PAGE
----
Elisabeth Winkler's article "Night of the gene hunter" (Real Life, 28 April) wildly exaggerates the "threat" alleged gene hunters pose to men. She offers no statistical assessment of the number of women who "trick" men into unprotected sex to acquire their sperm, but implies the problem is pervasive and increasing. Another article in the same edition, however, notes that fewer than 7 per cent of women in most ethnic groups in this country who bear children give birth out of wedlock. This small percentage includes women who marry after giving birth, couples who jointly raise the baby but choose not to marry, women whose pregnancies resulted from sexual assaults, and women who conceived as a result of an accident with a man who has no interest in the child. A British man is far more likely to contract HIV, hepatitis C, or a less serious sexually transmitted disease from unprotected casual sex than he is to become the "victim" of a gene hunter.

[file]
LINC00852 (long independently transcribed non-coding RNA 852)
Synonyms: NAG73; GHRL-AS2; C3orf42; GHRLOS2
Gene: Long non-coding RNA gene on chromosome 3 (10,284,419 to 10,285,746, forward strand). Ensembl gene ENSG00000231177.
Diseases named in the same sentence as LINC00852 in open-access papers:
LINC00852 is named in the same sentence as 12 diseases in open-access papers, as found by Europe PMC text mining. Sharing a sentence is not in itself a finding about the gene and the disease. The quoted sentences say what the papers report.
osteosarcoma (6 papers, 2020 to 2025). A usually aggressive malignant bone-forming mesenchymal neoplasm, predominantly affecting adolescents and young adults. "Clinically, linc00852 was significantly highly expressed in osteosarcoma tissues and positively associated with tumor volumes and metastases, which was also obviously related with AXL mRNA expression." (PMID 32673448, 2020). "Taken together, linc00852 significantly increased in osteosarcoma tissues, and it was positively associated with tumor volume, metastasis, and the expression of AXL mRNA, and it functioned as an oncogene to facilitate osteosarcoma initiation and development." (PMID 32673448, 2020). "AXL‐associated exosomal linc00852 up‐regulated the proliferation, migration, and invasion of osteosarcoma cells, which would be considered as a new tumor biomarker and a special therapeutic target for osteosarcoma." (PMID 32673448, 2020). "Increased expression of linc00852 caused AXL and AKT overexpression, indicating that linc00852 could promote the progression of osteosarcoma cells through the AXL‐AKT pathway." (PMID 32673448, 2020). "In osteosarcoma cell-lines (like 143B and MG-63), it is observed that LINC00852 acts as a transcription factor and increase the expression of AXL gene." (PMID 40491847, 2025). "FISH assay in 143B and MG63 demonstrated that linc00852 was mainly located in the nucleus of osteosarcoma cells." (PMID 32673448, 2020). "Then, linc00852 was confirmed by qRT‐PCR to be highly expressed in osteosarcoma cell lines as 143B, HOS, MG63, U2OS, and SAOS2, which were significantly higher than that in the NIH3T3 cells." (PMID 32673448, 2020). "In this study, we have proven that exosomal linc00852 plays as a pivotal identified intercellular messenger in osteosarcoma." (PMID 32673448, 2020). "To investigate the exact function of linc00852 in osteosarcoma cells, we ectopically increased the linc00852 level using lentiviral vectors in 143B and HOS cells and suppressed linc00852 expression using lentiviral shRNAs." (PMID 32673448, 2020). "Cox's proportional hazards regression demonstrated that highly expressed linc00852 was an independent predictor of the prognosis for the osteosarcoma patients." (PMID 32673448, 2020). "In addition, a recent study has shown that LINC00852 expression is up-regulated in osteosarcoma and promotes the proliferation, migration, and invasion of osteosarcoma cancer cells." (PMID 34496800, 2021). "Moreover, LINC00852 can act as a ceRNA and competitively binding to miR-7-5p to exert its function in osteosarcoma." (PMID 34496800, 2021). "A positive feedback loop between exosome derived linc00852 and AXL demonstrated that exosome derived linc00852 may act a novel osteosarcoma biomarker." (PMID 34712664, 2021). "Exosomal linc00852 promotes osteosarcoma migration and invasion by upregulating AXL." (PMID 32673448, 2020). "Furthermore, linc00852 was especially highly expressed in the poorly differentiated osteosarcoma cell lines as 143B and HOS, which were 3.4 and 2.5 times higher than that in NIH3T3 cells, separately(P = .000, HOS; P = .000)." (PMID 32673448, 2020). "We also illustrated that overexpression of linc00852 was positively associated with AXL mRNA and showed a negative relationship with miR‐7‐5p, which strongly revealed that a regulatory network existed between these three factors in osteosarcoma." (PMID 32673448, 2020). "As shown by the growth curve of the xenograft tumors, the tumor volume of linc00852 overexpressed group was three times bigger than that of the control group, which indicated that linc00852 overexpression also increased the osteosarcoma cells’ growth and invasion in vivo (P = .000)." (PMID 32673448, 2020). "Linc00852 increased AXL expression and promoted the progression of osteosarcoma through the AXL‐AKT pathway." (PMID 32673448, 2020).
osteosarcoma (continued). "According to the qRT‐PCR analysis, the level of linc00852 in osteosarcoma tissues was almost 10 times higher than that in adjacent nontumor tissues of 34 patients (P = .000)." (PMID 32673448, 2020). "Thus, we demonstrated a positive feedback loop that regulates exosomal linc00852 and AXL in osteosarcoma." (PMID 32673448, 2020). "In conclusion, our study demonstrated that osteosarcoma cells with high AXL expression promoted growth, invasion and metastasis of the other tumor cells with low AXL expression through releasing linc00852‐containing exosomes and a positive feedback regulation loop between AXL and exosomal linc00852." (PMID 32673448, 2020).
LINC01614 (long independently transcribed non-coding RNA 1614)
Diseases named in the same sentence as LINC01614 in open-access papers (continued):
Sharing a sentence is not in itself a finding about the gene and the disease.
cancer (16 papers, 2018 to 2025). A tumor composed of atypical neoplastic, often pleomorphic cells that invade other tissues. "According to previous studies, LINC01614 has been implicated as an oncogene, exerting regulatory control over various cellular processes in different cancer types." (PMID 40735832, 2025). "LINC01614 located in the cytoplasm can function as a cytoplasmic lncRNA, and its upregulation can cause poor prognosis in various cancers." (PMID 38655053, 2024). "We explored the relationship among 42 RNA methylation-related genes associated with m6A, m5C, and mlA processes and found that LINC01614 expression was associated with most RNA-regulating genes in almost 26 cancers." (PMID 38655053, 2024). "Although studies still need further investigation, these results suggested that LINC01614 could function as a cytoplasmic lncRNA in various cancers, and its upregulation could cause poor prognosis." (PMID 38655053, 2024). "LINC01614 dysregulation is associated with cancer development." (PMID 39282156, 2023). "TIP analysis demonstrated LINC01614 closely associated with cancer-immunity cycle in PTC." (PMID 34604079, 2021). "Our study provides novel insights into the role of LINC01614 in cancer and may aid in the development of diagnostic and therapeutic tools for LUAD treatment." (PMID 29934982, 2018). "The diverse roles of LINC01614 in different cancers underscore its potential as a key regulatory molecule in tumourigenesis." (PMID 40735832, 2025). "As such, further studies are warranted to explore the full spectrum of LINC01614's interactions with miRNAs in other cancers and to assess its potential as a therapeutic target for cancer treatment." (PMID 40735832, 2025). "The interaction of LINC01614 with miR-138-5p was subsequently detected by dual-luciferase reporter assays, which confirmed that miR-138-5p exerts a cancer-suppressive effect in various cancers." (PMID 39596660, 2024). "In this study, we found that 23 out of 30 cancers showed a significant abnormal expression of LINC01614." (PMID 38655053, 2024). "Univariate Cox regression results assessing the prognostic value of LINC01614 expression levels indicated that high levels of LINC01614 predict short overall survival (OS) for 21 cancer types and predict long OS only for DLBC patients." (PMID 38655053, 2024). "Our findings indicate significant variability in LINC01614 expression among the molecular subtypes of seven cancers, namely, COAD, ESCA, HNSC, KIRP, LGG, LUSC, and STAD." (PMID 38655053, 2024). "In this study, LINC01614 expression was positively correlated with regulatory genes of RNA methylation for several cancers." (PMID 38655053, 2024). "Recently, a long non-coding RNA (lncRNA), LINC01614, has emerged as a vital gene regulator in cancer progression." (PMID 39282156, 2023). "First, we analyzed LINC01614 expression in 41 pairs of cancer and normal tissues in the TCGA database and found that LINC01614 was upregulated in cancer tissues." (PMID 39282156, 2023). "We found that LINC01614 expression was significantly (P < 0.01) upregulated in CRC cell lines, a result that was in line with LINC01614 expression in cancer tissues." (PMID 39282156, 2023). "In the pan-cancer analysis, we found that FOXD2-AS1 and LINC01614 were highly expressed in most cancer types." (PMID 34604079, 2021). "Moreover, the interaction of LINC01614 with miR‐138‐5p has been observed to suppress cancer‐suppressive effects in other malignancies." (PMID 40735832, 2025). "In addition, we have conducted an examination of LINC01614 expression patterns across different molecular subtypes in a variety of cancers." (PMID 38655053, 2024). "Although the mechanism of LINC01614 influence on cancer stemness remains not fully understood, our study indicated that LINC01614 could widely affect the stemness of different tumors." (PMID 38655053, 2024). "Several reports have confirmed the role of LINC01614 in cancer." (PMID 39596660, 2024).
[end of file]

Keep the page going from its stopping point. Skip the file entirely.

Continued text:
Ms Winkler focuses much of her article on quotations from two men who claim to have been emotionally battered by women who misrepresented themselves as users of contraception. This reinforces old stereotypes which classify women as solely responsible for the consequences of sex. If these men are victims, they are victims of their own stupidity.